Recently, there are a lot of articles that talk about or relate to the case of Emmett Till, who was lynched and disfigured after being accused of flirting with a white woman. In the article, “Simeon Wright, Witness to Abduction of Emmett Till, Dies at 74,” Wright’s memoir of Till gives a primary source to the truth of such history. As other previous historians, most articles were trying to correct and justify the wrongful accusation, and amplify the degree of racial discrimination in the U.S. However, what I think is more important is not the defense or clarification of such unjust result, but the fact that, the white women, Carolyn Bryant Donham, who confessed that her allegation of Till’s sexual assault to her was not true.
This makes me wonder what makes Donham decide to tell the truth? Why did it take this long time for her to confess that her allegation was wrong? Does the change of her testimony justify that our society has achieved some liberal goals so that a white segregationist could recognize her fault? What if Emmett Till did not die, but put into a prison, would she still tell the truth? I think what is so valuable about her confession is not only reinforcing the accusation was wrong, but also providing evidence to the white audience that an innocent boy was killed because of their discrimination. It provides a space for the white population to ponder what had happened in the history very frankly and nakedly.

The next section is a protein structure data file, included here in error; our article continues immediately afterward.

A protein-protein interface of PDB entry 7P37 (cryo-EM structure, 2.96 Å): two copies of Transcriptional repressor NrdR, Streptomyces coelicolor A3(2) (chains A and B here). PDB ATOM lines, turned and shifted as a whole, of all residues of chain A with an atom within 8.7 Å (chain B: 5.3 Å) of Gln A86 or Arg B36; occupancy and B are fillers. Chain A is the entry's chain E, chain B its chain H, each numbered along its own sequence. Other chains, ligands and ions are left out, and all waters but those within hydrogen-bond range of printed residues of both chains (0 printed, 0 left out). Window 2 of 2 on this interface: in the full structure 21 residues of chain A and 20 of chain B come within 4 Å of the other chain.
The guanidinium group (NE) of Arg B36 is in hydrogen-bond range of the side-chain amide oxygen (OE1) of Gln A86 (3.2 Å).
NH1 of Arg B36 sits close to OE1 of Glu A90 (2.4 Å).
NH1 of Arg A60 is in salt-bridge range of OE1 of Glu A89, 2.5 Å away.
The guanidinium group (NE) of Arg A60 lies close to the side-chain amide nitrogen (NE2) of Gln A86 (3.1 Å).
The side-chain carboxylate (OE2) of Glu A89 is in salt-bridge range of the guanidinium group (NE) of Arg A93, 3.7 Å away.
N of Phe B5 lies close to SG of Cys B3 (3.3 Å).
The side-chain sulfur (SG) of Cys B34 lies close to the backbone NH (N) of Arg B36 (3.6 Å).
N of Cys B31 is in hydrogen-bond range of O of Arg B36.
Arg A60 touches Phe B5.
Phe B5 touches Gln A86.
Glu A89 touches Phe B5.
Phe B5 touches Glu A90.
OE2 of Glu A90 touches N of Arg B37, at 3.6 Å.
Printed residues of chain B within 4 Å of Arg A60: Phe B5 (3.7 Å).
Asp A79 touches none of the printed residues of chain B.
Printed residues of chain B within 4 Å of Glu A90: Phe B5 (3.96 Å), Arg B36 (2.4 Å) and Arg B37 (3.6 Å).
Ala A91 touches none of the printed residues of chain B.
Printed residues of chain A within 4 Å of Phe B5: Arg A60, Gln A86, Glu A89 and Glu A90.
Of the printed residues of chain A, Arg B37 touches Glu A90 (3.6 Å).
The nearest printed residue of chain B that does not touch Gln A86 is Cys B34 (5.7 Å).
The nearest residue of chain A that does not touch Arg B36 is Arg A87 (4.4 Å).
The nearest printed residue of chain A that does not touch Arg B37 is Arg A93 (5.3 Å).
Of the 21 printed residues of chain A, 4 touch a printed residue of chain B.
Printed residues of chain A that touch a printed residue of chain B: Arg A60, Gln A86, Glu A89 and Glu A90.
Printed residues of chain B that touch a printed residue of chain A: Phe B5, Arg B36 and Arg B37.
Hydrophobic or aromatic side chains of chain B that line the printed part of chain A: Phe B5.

However, Donham’s claim not only gives a window for today’s society to judge the racial morality of the past, but also provides an example of a false accusation that killed an innocent person. In a more recent case, Bill Cosby was convicted of sexually assaulting a woman, Andrea Constand, at his home 14 years ago. Interestingly, his publicist compared his conviction to the plight of Emmett Till claiming that this is a “public lynching.” Such connection to the case of Till, to me, really gives me a new thought to today’s testimony. Since when are all people honest? The usage of history by the publicist, in this case, is really effective. History is a living entity. What we learn from it can be applied greatly in our daily lives.